You’d be surprised by how much my friends and I talk about our parents – and lately, it seems that everyone is feeling especially emotional about how much they love their mommies.
Still, I know that, as a college student, I don’t always thank you enough for everything that you do for me. You answer my panicked phone calls during finals week, slip me money when you think nobody is looking and make sure I never leave home without a heaping plate of leftovers to put in my fridge. You remind me to take my Airborne, ask me if I’m getting enough sleep, and provide the requisite parental concern at my caffeine addiction. You support my totally unrealistic goal of actually making money as a liberal arts major, you only laughed a little bit when I told you I was playing intramural softball, and you even drove all the way up to Santa Barbara once just to replace my stolen bicycle with a brand-new beach cruiser you somehow finagled away from my little brother’s collection.
You read most of my columns, and pretend to read the film theory papers I so eagerly bring home at the end of every quarter. You may have turned my old room into a sixteen year-old male’s sanctuary for my brother, but you let me keep all my crap in his closet. You braved the bathrooms on campus to come visit me at the Daily Nexus office, and you share slices with me at Woodstock’s whenever you can. You may have showed up to meet the guy I was dating in a panda mask from the S.B. Zoo, but the fact that you got Dad and both my brothers to do the same was nothing short of impressive. And even though I came to college just a short hour and a half away from home, you’ve always been amazing when it comes to giving me my space.
Your birthday is this weekend too, and, although you don’t look a day over 25, you are always more than willing to share the wisdom you’ve accumulated over the years. From partying with the Allman Brothers in Georgia to working at the Wall Street Journal, from CNN to iFilm to some random credit on IMDb as “Anchorwoman” in The Cover Girl and the Cop, you have had quite a career. You covered riots and rockstars, wrote, produced, reported and raised children. And, you’ve consistently encouraged me to go above and beyond what you’ve already achieved – no easy feat, by the way.
You didn’t disown me during my tumultuous teenage years, no matter how mean I was to you. You didn’t balk when I needed you during the many “learning experiences” of my freshman year, and although you were always ready ad nauseum with a life lesson, you were also there to talk me through any trouble I could possibly get myself into. You helped me move into and out of the dorms, helped me find and settle into my first apartment and made sure I understood the nuances of cooking, cleaning, supporting and caring for myself. You even taught me how to make that mean brisket you’re so famous for.
In the past few years, you’ve taken care of a grand total of three ailing grandparents – your own mother and father and my father’s mother. In all three cases, you were compassionate, competent and capable, proving that you possess the kind of grace and strength that I can only hope to aspire to. And, you did it all without losing your sense of humor.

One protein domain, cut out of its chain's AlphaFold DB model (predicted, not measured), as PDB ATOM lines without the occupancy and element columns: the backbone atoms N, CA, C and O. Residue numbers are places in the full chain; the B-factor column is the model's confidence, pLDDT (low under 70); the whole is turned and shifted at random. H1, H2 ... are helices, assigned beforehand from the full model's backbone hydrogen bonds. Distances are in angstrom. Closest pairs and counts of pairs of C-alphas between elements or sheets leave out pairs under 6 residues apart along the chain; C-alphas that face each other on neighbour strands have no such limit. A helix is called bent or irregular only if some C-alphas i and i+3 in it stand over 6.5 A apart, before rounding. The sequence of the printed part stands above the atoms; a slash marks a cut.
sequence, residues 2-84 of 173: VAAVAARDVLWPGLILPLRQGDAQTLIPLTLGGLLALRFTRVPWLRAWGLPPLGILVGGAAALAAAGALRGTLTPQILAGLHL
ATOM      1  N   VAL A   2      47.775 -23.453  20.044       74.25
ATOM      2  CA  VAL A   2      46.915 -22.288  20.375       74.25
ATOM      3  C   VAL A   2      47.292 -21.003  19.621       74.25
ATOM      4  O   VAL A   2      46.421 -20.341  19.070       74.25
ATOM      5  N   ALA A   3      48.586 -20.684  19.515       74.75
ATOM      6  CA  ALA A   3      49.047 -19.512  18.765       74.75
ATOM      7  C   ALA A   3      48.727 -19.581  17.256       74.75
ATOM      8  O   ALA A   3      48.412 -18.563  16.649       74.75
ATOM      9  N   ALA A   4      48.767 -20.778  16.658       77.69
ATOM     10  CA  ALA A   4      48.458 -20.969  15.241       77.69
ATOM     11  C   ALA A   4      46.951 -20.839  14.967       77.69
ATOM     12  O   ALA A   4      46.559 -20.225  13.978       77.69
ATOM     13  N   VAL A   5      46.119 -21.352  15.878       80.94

It seems like since I came to college, a lot of things have changed for you. You may not know whether you’re sweltering or shivering, laughing or crying, working or staying at home to raise kids and ride your boogie board on the beach. I may not be home nearly as much as you want me to be, and when I do visit, it always seems like I have to head back to Santa Barbara before I can even settle in. And, we both know that once I graduate into the great big world of 60-hour weeks and soul-sucking television production, things probably aren’t going to get much better in that department.
But, you’re still the mother who made a point of slipping Snickers bars into my lunchbox after a late night at your job. You’re still the mom who spent far too many hours combing the tangles out of my thick, curly hair – at least until the day you gave up and chopped it all off. You’re the one who taught me to be strong and self-sufficient, and read PJ the Spoiled Bunny to me when I took those lessons a little too literally. You’re the one who comforted me when class was too hard and encouraged me to just take the day off and go to the beach when it was too boring.
You’re the one who said I should pursue my passions, whether you were talking to the seven year old who wanted to be the next Broadway sensation or the seventeen year old aspiring filmmaker. You put up with my temper, my tantrums and the trillion and one times I must have made you watch The Little Mermaid. You’re the only one who remembers Brooklyn Bridge, the only one who understands why I sometimes cry at commercials, and the only person who knows why the mere mention of Beaches will send me straight into a sobbing fit. And that’s why, in honor of Mother’s Day, as I prepare to graduate from college and go out into the real world, it’s only fitting to express my gratitude for you.
I know I don’t thank you enough – it seems that whenever you call, I’m usually in class, on my way to work, or busy at the bar. I don’t spend nearly enough time at home, and I’m unreliable at best when it comes to listening to my messages. So, mom, on this mother’s day, I really only have one thing to say to you. And it may be cheesy, and you may need to prepare with a package of Kleenex, but here it is anyway.
I love you forever, I like you for always. As long as I’m living, my mommy you’ll be. Oh, and don’t worry, I know that no matter how many times I thank you in public, in print, online or over the phone, that doesn’t mean I can get away with not calling next weekend.